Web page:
Sunday, September 08, 2013

Ecstasy, or the Laundry?

Jack Kornfield assumed in his book, After the Ecstasy, The Laundry, that ecstasy came first. But what if it never comes? What if there's only the laundry, nothing more.

For me, ecstasy these days comes with the dawn that I greet on this balcony nine floors up on the west side of the Chao Phraya River in Bangkok. Even without the stupendous sunrise shows, the view is awesome. In my five years of looking, it never ceases to please me.

You'll notice the ancient washing machine and the laundry drying on the rack. Maybe the rich have automatic dryers, but everyone else in this city hangs their wet clothes out to dry in the sultry air. It's so hot that they'll dry despite the frequent squalls during this monsoon season.

Washing the clothes had been my wife's job. But now that she's working six days a week, I've had to learn how to handle the temperamental machine. It's been repaired twice and is on its last legs. The only road block is my distracted mind which tends to forget simple instructions. There's no hot water in our apartment other than the on demand heater in the shower so water temperature is no problem. Remembering where to turn the dial is. But I think I've mastered it now.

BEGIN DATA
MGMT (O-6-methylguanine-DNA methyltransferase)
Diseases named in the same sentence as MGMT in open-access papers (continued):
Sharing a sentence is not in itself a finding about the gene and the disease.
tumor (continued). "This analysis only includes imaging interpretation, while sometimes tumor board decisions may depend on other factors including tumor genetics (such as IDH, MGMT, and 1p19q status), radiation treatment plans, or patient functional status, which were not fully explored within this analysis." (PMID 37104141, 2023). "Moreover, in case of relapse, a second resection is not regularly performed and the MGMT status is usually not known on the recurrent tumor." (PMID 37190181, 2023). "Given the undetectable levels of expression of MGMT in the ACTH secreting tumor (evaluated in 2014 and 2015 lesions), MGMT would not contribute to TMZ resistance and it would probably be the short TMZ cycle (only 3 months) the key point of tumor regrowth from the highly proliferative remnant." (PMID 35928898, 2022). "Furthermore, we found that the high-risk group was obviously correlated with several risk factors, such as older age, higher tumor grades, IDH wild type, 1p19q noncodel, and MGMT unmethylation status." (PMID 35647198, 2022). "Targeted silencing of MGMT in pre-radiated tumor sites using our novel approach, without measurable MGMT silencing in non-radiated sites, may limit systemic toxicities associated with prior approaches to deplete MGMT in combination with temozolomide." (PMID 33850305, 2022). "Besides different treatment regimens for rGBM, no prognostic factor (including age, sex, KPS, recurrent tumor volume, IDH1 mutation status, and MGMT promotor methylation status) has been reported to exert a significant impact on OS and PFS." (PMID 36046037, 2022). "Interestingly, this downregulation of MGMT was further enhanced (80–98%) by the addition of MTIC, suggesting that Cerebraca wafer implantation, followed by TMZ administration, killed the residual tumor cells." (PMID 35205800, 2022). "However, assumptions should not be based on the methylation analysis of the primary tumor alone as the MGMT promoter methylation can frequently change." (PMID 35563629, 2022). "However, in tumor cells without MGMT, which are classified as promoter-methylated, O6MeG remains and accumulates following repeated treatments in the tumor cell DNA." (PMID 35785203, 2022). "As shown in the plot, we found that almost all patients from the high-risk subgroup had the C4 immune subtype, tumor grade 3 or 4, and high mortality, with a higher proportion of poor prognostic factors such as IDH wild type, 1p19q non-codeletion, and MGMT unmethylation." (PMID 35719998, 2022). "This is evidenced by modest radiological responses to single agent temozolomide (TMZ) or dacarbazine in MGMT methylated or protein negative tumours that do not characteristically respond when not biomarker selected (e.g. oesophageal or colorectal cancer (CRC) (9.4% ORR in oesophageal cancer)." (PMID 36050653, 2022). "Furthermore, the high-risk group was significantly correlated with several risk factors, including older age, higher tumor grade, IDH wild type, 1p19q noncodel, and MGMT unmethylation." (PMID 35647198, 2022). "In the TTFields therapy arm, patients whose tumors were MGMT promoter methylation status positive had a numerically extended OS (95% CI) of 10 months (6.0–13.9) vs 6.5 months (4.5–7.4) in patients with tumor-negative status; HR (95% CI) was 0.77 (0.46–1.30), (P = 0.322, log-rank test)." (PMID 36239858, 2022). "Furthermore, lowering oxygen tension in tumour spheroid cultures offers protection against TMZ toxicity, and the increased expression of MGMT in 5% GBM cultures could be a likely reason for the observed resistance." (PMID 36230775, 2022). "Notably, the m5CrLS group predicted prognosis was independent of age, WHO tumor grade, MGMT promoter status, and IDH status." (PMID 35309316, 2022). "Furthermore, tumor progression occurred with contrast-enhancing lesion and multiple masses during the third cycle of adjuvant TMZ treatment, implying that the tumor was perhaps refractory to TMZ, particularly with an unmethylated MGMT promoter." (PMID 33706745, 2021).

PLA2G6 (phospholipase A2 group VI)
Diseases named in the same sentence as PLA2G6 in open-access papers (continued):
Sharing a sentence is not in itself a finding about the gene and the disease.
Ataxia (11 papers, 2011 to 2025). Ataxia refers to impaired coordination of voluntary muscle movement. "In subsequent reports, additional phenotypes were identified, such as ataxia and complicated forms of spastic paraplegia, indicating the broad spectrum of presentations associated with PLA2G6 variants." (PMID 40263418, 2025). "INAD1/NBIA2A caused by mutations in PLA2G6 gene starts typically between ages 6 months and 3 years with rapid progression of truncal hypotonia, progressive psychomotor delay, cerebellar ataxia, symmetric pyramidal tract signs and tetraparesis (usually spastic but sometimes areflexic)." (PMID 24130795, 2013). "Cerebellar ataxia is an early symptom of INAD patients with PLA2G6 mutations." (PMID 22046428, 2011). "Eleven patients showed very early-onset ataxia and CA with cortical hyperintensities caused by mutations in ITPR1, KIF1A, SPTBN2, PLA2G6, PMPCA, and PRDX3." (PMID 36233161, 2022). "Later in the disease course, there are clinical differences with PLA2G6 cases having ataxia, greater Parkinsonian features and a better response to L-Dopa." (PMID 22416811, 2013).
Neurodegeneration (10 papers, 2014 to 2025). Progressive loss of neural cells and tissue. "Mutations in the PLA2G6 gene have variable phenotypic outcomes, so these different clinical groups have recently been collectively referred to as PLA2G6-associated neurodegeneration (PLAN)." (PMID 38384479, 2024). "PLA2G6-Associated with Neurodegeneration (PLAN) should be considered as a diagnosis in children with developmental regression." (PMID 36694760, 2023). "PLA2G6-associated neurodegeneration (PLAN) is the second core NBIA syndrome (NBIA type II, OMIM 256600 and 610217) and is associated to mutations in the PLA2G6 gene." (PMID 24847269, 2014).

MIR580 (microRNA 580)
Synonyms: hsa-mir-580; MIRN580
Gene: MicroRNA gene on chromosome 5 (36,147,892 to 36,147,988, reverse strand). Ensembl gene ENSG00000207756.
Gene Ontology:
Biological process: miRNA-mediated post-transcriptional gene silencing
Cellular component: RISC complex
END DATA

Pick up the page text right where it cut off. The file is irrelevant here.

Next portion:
I used to think another kind of ecstasy besides the morning show was possible. I read books, sat on the cushion, attended retreats and lectures. I could almost construct a moment of bliss from the various instructions. Visions of leading seminars and writing self help books danced in my head. For what is one to do once one has experienced such thusness?

But awakening has not come and now that I've exceeded my sell by date I doubt that I'll have that experience before shuffling off this mortal coil. I'll leave it to others with the time, expertise and, dare I say it, the luck, to report back on their moments of ecstasy.

For me, then, there's only the laundry, and the myriad of other duties that are difficult only if you fail to give them your undivided and undistracted attention. Yes, the shit work that must be done by those with no time or talent for enlightenment. I suspect that's most of us.



1 comment:

Sam said...

Welcome to the real world.